Jeff Ishee, a Shenandoah Valley farm broadcaster, has received the 2007 State Friend of Extension award for his ongoing support of Virginia Cooperative Extension through his radio and television shows.

The award was presented during the annual awards ceremony of the Alpha Gamma chapter of the Epsilon Sigma Phi, the Extension honorary organization, held in Charlottesville on May 22 as part of the Virginia Extension Service Association annual meeting.

Ishee is the producer and host of "On the Farm," a daily syndicated regional radio news program, and is the host and producer of "Virginia Farming," a weekly production of Virginia Public Television.

"His programming has brought research-based information from Virginia Cooperative Extension to 2.5 million radio listeners and into more than 28 million homes through RFD-TV," said Karen Poff, an Extension family and consumer sciences agent in Shenandoah County. "Based on advertising and sponsorship rates, the dollar value of the radio and television airtime he contributes to Extension is estimated to be approximately $26,000 per week or $1.3 million annually."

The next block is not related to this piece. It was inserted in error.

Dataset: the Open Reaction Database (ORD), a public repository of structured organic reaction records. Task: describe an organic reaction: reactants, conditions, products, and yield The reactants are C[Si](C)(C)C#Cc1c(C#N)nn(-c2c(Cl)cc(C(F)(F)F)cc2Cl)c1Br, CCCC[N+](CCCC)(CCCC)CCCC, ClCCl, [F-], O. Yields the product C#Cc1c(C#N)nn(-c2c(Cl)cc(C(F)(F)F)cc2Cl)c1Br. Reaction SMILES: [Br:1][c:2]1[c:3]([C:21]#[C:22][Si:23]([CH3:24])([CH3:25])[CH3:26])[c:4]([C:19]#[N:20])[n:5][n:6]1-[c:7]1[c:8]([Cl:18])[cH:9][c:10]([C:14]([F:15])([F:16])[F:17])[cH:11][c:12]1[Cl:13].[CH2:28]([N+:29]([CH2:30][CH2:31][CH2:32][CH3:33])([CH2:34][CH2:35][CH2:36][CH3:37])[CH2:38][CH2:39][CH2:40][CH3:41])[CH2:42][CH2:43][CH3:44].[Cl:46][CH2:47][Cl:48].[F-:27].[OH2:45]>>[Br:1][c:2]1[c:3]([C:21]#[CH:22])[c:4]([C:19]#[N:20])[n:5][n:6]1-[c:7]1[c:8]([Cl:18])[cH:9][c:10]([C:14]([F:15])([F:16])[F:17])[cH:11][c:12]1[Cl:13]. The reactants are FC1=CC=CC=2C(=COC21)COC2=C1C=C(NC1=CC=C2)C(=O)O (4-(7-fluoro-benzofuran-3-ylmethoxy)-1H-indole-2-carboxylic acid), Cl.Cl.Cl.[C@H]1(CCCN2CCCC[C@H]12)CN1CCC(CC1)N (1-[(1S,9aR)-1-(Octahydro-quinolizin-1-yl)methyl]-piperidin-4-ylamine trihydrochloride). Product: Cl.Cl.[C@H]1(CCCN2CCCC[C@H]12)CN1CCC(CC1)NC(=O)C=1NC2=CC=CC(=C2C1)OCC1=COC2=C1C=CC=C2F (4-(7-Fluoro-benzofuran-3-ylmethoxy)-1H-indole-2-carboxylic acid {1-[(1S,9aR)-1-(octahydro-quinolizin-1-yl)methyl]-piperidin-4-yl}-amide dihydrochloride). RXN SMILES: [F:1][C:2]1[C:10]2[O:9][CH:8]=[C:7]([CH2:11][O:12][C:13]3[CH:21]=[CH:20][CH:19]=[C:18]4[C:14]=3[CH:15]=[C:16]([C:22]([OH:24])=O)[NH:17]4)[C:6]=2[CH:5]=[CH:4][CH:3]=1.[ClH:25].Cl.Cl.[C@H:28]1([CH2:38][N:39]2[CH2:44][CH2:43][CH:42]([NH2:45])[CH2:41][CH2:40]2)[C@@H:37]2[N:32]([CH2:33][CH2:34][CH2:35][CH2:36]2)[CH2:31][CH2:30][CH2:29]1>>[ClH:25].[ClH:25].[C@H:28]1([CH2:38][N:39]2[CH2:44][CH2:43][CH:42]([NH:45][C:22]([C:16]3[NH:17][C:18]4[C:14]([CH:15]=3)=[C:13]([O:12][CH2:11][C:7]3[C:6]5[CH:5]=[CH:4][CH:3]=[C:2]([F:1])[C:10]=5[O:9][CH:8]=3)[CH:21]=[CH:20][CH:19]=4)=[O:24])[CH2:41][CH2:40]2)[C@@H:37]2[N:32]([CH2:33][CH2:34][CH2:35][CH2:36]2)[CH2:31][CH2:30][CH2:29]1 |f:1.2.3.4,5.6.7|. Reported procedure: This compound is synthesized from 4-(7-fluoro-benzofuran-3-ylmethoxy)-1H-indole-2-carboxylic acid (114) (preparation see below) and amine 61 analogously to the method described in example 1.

Area Extension agents are often interviewed several times a week on Ishee's radio program and Extension agents, specialists, and administrators are frequent guests on his television show. Tom Stanley, Extension agriculture and natural resources agent in Augusta county, said, "Jeff has been instrumental in helping the general public, many of whom have limited knowledge about agriculture, understand the challenges and accomplishments of the agriculture industry."

In addition to his radio and television shows, Ishee serves as the farm director at WSVA radio in Harrisonburg and is a regular columnist for the Daily News Leader in Staunton and the Virginia Gardener Magazine.

About Virginia Cooperative Extension

Virginia Cooperative Extension brings the resources of Virginia's land-grant universities, Virginia Tech and Virginia State University, to the people of the commonwealth. Through a system of on-campus specialists and locally based agents, it delivers education in the areas of agriculture and natural resources, family and consumer sciences, community viability, and 4-H youth development. With a network of faculty at two universities, 107 county and city offices, 13 agricultural research and Extension centers, and six 4-H educational centers, Virginia Cooperative Extension provides solutions to the problems facing Virginians today.